Denver Mayor Michael Hancock appeared Tuesday on ABC News to report how things are going as the city begins reopening its economy.
Hancock told ABC News correspondent Amy Robach that life in Denver is going "pretty well" since the city's stay-at-home order lifted on May 9, and that businesses “for the most part” were complying with orders in Denver, outside of a few "isolated events."
As of Monday, only one business in Denver (Appliance Factory) has been ordered to close for violating the city's stay-at-home order. Thirty-two citations have been issued, however, along with more than 18,000 enforcement warnings, according to the city's latest emergency situation report.
Hancock called it "very disappointing."
“My wife and I were watching the news, and we were just as stunned as everyone in Colorado at the actions of that business owner in Castle Rock,” he said.
Polis made “the right decision" in sending a "very clear, very strong” message by suspending the license of C&C Coffee and Kitchen, Hancock told Robach.
Dr. Anthony Fauci, the nation’s top infectious disease expert, warned in a Senate hearing Tuesday about the “needless suffering and death” if the country opens up too quickly. Robach asked if pulling back and shutting down again was on the table and, if so, how Hancock and Polis planned to do that.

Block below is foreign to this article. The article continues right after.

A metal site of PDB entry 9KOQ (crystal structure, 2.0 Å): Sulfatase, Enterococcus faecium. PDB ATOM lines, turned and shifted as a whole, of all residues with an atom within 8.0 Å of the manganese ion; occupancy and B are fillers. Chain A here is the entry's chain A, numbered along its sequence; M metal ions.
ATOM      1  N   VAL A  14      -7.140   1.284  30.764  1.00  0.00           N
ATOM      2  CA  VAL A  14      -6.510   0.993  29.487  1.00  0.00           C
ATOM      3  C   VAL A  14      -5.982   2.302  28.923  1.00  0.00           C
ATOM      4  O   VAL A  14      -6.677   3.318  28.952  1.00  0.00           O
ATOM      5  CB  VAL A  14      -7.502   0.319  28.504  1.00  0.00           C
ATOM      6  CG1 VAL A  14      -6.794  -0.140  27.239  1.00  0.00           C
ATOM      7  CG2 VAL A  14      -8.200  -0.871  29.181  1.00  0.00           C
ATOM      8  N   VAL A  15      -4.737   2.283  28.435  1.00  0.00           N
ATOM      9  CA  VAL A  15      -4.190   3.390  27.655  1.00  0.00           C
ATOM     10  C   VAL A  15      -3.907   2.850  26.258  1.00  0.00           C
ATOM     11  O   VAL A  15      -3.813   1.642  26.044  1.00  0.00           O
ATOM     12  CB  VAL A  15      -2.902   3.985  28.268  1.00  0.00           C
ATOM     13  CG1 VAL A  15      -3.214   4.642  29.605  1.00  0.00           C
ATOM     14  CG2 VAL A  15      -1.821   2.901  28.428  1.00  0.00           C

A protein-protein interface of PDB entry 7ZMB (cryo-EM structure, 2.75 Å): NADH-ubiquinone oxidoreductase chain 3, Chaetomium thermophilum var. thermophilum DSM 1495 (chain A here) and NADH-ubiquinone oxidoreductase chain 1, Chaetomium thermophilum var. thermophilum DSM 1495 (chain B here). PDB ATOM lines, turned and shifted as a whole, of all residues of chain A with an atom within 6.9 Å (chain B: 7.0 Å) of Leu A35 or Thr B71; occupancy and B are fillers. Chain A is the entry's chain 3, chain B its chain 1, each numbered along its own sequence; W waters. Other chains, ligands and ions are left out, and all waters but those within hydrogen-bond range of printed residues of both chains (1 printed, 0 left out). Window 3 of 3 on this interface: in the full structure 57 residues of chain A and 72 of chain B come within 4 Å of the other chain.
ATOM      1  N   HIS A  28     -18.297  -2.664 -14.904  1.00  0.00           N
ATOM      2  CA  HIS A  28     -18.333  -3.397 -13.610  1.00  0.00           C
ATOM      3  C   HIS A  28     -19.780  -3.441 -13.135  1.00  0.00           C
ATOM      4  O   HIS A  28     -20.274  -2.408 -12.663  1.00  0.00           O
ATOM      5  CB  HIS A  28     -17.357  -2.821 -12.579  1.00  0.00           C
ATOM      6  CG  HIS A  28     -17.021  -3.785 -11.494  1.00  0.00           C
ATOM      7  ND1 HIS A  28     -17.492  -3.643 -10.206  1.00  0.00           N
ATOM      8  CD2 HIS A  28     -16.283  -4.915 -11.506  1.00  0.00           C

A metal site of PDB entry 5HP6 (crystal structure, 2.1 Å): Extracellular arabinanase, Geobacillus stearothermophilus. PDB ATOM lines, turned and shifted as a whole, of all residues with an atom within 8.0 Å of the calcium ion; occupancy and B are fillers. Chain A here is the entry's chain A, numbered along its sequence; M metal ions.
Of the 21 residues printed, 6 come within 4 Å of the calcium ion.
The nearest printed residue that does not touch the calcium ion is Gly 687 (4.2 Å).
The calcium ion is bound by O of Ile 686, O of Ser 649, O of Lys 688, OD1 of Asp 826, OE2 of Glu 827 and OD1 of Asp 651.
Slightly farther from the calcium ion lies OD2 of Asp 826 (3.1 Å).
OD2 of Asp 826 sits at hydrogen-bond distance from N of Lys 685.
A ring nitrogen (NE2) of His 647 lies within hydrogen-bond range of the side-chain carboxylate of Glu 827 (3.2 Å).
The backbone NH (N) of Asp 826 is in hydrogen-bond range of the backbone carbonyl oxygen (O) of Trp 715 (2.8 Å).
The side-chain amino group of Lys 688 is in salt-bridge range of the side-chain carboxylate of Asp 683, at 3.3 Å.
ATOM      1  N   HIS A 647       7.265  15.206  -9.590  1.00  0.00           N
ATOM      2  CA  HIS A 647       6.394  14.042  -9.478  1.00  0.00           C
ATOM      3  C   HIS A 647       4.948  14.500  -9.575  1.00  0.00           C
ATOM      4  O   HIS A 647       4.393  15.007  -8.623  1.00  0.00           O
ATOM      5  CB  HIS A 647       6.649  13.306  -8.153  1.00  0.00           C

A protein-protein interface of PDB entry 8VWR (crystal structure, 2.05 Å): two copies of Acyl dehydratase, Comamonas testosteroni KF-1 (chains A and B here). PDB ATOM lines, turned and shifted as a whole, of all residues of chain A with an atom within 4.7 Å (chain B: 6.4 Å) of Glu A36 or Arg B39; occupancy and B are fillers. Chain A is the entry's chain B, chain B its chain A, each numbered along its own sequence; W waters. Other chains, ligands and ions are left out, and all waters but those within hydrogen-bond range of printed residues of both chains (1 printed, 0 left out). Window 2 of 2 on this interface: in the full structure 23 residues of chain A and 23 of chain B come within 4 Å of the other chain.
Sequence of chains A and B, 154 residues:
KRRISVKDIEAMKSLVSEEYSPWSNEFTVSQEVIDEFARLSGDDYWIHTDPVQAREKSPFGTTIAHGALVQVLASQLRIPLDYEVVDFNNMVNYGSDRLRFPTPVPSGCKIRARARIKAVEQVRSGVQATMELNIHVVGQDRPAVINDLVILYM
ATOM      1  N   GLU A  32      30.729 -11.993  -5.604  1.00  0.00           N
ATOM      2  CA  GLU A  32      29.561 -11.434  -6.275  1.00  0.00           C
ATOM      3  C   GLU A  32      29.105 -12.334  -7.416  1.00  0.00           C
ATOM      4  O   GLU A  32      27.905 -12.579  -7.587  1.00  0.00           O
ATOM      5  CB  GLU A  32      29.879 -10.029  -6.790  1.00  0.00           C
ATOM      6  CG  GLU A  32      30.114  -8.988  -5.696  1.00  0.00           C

“Yeah, always on the table,” Hancock said, before dodging the latter part of the question.
“Listen, here’s a couple things we’ve got to remember,” he said. “This virus is still here. This virus will be here for a while, which means that as we begin to open up our economy, our businesses, we have to operate with caution.”
Hancock highlighted the city’s mask-wearing policy, hand-washing messaging and hand-sanitizing stations set up around the city.
“So, yeah, we can do these things, but we’ve got to remember that this virus has not gone away,” he said. “That's why we will lead with the advice of public health administrators, who are constantly measuring and watching and monitoring the metrics in terms of hospitalizations, infections and deaths and will continue to give us advice on how best to manage the situation going forward.”